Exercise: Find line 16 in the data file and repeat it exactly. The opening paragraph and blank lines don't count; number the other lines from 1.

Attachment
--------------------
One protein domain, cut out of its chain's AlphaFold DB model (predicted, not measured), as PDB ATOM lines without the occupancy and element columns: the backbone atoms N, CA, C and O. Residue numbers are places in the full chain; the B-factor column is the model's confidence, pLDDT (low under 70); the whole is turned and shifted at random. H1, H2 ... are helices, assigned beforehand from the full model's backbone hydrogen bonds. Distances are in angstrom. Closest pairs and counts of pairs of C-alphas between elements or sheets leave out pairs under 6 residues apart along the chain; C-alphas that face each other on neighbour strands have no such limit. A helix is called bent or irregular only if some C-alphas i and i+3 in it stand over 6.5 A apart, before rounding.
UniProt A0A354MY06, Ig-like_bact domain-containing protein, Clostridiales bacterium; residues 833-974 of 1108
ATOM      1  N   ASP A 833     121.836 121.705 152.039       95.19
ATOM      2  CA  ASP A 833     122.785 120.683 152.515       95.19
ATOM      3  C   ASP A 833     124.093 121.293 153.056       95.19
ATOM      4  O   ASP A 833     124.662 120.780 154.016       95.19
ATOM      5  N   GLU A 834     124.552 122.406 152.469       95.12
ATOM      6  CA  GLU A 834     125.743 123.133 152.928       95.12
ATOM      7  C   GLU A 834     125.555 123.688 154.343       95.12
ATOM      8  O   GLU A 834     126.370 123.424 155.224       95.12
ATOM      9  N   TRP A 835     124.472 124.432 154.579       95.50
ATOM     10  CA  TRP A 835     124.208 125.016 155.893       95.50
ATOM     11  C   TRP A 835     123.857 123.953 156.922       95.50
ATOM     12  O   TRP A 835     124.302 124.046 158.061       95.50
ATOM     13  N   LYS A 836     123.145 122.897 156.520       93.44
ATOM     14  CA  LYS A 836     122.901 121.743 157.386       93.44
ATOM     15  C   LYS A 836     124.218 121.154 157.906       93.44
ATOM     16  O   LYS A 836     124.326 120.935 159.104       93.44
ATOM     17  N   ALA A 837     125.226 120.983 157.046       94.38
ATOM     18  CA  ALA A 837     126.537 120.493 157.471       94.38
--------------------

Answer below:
ATOM     15  C   LYS A 836     124.218 121.154 157.906       93.44